Area teams compete at Roboticon 2013 and NOVA’s SySTEMic Solutions donates $75,700 to support local robotics programs
March 14, 2013
On March 9, Dr. Roger Ramsammy, provost at the Manassas Campus of Northern Virginia Community College (NOVA), and Amy Harris, director of NOVA’s SySTEMic Solutions, presented $75,700 to SPARK, the Prince William County Schools Education Foundation.
The funding will support the regional coordination of robotics programs and events at elementary, middle and high schools in Prince William County, Manassas City and Manassas Park.
The check was presented during Roboticon 2013, held at Forest Park High School with 64 of the top middle school VEX robotics teams competing to qualify for the VEX World Championship in Anaheim, Calif., in April.
Robotics competitions give students the opportunity to develop the skills to succeed in science, technology, engineering and mathematics (STEM) fields in school and in future careers.
For STEM students and educators, Roboticon is equivalent to a championship football game and this year was no different with cheering parents in the stands and intense but sportsmanlike rivalry on the field.
The day’s events at Roboticon had middle school teams pitting wits against each other in robotic programming and skills competitions, moving from qualification games to more intense elimination rounds.
At the end of the day, the Stonewall and Bull Run Middle School alliance were the champions over the middle school pairing of Rippon and Marsteller.
The Design Award went to Bull Run Middle School for their thorough engineering notebook that documented the team’s progress throughout the year and demonstrated to the judges their ability to engineer a solution to a problem through logic and perseverance.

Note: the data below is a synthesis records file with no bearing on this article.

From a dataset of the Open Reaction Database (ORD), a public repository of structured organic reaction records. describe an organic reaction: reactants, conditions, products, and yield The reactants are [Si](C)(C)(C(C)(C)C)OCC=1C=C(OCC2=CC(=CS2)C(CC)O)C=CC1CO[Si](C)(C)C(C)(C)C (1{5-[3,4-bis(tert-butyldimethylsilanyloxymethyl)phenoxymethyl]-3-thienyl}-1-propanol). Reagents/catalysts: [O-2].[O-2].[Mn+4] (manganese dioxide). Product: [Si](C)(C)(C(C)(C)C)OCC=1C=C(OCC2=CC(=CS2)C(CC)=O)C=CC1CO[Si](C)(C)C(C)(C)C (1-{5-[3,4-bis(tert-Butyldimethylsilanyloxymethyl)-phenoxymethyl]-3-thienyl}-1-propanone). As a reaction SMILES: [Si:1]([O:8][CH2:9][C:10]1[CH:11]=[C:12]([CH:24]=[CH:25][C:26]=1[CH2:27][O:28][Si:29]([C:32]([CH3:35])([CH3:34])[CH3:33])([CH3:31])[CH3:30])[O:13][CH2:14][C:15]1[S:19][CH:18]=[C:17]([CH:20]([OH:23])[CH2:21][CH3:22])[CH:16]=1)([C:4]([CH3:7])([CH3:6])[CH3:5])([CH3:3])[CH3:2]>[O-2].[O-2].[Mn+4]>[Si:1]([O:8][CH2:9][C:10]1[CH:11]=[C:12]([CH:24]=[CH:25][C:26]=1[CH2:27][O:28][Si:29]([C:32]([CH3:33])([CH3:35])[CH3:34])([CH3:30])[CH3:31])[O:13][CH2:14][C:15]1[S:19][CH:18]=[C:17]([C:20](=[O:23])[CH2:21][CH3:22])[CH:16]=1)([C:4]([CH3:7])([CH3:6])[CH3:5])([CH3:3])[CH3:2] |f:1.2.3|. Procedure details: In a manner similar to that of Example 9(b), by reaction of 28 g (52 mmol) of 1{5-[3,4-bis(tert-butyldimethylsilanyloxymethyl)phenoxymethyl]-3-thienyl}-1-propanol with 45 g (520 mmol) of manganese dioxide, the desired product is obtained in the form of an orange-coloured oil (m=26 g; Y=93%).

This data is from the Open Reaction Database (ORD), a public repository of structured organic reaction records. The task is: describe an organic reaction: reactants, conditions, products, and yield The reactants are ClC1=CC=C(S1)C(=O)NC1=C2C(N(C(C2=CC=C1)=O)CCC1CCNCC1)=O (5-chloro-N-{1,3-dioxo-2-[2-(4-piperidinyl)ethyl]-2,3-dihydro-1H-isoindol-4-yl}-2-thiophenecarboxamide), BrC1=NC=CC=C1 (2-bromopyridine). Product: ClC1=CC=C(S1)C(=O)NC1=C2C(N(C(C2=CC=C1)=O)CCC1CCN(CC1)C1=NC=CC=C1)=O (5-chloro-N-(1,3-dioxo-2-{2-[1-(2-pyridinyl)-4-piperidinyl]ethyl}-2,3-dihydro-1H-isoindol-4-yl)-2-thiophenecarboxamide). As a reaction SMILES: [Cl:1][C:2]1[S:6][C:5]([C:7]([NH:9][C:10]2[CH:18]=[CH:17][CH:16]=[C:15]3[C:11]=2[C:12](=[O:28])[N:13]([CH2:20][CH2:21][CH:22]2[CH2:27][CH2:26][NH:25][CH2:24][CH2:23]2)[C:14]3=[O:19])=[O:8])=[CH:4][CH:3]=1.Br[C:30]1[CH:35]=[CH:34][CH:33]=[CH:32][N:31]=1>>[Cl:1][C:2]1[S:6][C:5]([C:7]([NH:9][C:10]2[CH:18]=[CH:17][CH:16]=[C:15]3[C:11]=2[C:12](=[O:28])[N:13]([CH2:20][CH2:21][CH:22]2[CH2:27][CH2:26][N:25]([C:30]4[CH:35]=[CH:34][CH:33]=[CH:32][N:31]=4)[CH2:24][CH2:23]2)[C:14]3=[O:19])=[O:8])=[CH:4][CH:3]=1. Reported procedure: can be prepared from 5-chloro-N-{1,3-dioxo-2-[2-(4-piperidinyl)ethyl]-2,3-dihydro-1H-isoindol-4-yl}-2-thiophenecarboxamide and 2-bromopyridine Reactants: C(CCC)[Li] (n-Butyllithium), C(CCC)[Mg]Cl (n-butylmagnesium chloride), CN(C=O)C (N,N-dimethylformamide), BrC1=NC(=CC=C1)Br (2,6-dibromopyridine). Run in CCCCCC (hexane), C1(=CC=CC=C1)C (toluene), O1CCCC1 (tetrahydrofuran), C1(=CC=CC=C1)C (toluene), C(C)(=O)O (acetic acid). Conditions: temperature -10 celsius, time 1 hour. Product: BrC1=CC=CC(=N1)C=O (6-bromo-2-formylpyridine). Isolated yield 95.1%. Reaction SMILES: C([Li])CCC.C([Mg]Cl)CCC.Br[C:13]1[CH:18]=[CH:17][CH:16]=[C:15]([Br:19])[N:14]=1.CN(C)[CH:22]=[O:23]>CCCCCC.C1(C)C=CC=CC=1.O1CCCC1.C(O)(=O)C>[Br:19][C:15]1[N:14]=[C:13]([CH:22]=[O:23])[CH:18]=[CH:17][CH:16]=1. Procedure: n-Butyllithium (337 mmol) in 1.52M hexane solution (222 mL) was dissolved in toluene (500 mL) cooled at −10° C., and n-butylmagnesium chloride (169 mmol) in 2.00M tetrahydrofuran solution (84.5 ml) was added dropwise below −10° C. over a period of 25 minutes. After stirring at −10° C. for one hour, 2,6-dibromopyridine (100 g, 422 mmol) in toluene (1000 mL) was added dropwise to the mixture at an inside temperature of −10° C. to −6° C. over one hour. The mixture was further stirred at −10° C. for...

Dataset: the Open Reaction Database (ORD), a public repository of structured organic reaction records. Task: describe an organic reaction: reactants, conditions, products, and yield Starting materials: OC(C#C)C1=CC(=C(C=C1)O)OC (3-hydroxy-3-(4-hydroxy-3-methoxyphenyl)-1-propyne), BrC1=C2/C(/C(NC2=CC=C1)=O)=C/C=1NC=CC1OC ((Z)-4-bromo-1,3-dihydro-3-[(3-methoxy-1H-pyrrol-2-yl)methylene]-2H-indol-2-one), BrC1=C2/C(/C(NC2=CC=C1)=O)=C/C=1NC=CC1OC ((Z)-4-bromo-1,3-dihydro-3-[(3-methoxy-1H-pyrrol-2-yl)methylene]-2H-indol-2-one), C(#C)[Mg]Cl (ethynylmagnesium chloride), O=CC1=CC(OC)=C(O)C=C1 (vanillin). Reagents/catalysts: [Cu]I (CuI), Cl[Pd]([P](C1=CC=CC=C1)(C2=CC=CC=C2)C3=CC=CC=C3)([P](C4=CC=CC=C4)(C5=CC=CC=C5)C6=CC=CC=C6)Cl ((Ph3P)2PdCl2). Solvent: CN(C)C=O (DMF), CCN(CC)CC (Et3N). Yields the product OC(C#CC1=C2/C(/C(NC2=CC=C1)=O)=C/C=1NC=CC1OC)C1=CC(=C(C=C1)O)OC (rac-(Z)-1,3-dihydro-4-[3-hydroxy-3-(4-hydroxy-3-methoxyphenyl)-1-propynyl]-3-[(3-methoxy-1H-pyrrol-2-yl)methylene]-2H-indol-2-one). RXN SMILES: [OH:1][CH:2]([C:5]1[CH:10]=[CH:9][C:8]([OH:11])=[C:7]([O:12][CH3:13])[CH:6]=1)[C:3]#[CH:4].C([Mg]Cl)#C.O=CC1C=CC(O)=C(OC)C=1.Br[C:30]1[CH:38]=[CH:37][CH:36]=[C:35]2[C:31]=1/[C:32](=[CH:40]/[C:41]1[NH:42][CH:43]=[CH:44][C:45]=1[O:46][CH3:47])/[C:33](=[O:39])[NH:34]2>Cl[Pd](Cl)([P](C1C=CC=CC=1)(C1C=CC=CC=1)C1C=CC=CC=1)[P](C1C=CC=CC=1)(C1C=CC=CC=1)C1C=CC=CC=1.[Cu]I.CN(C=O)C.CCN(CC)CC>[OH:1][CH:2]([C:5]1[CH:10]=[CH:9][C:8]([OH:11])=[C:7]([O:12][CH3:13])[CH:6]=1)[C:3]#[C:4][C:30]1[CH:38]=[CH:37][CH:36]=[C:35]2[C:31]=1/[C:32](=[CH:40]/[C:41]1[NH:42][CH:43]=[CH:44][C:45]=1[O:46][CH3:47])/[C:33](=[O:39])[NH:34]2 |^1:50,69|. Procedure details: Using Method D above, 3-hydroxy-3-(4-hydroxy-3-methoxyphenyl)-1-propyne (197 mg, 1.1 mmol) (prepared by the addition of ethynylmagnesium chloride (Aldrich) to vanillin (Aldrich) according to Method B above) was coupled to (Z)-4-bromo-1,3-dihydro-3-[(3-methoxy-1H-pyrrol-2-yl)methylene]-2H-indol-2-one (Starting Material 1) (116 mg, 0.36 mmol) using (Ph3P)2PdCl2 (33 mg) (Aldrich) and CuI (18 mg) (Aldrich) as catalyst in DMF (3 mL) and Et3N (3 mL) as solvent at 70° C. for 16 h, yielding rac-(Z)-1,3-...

Rippon Middle School earned the Excellence Award, VEX’s top overall honor, and will join Bull Run Middle and Stonewall Middle at this year’s World Championship.
Manassas Christian School won both the programming and skills challenges and is now ranked in the top 250 middle schools in the world in those categories.
SySTEMic Solutions is NOVA’s STEM outreach program and a vital component in STEM education in Northern Virginia. Working with regional school divisions and the business community, the program’s support has led the Prince William and Manassas area to become a leader in robotics programs in Virginia.
Many of the competitors at Roboticon come from SySTEMic Solutions’ summer robotics camps and credit the camps as the genesis of their love for robotics.
Josh Labrie, program manager for SySTEMic Solutions, is adamant that the camps are not just inspiring and fun but also vital to the future of STEM innovation.
“These kids are choosing a STEM field for their careers because of this program and these camps. Students decide as early as middle school on the career or education they want to pursue. Without these programs, students would not have enough exposure to engineering, computer programming or related STEM fields to choose them for their future,” Labrie said.
Many of the older camp alumni testified to that by their presence at Roboticon as volunteer referees, judges and event manager.
Registration for this year’s summer robotics camps will begin in mid-March at www.nvcc.edu/systemic.
To learn more, contact Harris at 703-257-6689 or email email@example.com.
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Northern Virginia Community College is the largest institution of higher education in the Commonwealth of Virginia and one of America's largest community colleges. NOVA enrolls more than 75,000 students at its six campuses in Alexandria, Annandale, Loudoun, Manassas, Springfield and Woodbridge, and through the Extended Learning Institute. For more information about NOVA and its programs or services, call 703-323-3000 or visit the College's Web site, www.nvcc.edu.